Well, doh to that! The more valuable the land gets, the more it costs to acquire it. (And maintain and insure it.)

The so-called "conservancy easements" that are purchased at the taxpayers' expense generally involve the purchase of a farmer's development rights, and the creation of a "no development" easement running with the land (often with the land being declared off limits to the public). Yet they can always later be extinguished via the government's right of eminent domain at a later date, so it is deceptive to claim the land has been truly "conserved." If in ten years the county wanted sell the land so a Wal-Mart could be built there, it could just terminate the easement. Nice investment opportunity in growing areas I guess.

What I have noticed in driving around the countryside is that in many places, no sooner do you pass the county line than you see developments on former farmland. So Washtenaw County's tough approach to "sprawl" (probably along with their higher property taxes) appears to have created opportunities in nearby, but less "enlightened" counties. Governments want money, and the more valuable the land becomes, the more they tend to see it as a valuable revenue source of one kind or another. This is unlikely to change anytime soon, especially in a cash-strapped state like Michigan. 

As to what the anti-sprawl people would consider ideal, the piece cites the Portland model:

The most successful "smart growth" programs in the nation have all come at a price. Perhaps the most famous is in and around Portland, Oregon. There, the local metro council imposes a "growth boundary" outside of which undeveloped land is strictly protected. Although seemingly "un-American," this radical concept has been surprisingly popular with Portland voters, even as debate about its merit continues.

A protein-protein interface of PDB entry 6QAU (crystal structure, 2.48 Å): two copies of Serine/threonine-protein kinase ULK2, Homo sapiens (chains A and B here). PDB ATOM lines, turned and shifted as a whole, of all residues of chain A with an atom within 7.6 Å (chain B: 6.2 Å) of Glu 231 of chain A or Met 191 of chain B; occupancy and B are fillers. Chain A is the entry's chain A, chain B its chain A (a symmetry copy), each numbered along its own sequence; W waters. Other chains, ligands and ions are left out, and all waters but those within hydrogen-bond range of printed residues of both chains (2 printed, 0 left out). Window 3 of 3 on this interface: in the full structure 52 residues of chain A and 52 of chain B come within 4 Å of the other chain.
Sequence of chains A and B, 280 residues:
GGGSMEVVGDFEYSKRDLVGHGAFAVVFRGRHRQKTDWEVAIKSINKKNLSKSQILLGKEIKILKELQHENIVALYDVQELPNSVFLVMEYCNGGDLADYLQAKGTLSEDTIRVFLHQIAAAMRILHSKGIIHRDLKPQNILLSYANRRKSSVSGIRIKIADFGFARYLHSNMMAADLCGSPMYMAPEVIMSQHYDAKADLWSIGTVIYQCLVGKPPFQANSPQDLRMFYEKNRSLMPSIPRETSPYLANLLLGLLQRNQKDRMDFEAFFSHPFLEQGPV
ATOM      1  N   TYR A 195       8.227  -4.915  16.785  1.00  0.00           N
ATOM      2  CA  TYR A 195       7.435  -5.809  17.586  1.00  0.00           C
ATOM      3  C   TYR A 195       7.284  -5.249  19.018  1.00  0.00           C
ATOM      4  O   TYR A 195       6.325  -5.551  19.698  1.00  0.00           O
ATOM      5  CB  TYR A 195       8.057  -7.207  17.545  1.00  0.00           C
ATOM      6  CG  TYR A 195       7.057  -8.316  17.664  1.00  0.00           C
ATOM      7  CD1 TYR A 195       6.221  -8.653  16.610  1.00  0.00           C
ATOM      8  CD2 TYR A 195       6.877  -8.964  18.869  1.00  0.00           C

Portland is wealthy. I'd like to see them try the same thing with Detroit. The once booming city is already half evacuated and in ruins in many places, because those who could afford to flee fled. Which is why I'm not entirely sure the term "sprawl" (which implies growth outward) applies to Detroit.

But no doubt they want to fight it anyway. Keeping those bad people in the cities where they belong has a strong appeal to those already living in the suburbs.

Hmmm.... I wonder what percentage of the sprawl opponents are guilty of living the lifestyle they condemn.

Imagine being controlled by people who cannot control themselves!

I mean, if people who live in the countryside are telling people it is evil to live in the couhtryside, the next thing you know, fat teachers will be telling children what to eat. Racists will be calling people racists. Failed parents will be telling people how to raise children. Energy hogs will be telling people conserve energy. And so on.

I'm sure glad we don't live in a world like that!

posted by Eric on 04.12.11 at 01:57 PM


"I'd like to see them try the same thing with Detroit. The once booming city is already half evacuated and in ruins in many places, because those who could afford to flee fled."

Maybe it would be cheaper for them to restore portions of Detroit to "undeveloped land". It's been my observation, having seen a number of ruins, that animals and plants move in where people move out.

Kathy Kinsley   ·  April 12, 2011 6:14 PM

Oh, and one thing I've been trying to tell the Tea Party is: run for local office! Especially school boards and city councils. Local is as important - if not more so - than national. (No, I'm not TP - though I generally agree with them fiscally - in my area too many are SoCons for me to be comfortable with them. Or them with me.)

Kathy Kinsley   ·  April 12, 2011 6:19 PM

As for moving with your feet, if you can afford to...lol.

EVERYONE can afford to move with their feet. And maybe haul a bit of stuff as well.. [/sarc off]

Kathy Kinsley   ·  April 12, 2011 6:37 PM

As often and egregiously as the government has been wrong on nutrition, you'd think they'd have a little more humility.

Or not.


Mark Alger   ·  April 13, 2011 9:57 AM

Sorry, Mark, the government is not capable of humility, only hubris.

John S.   ·  April 13, 2011 10:09 AM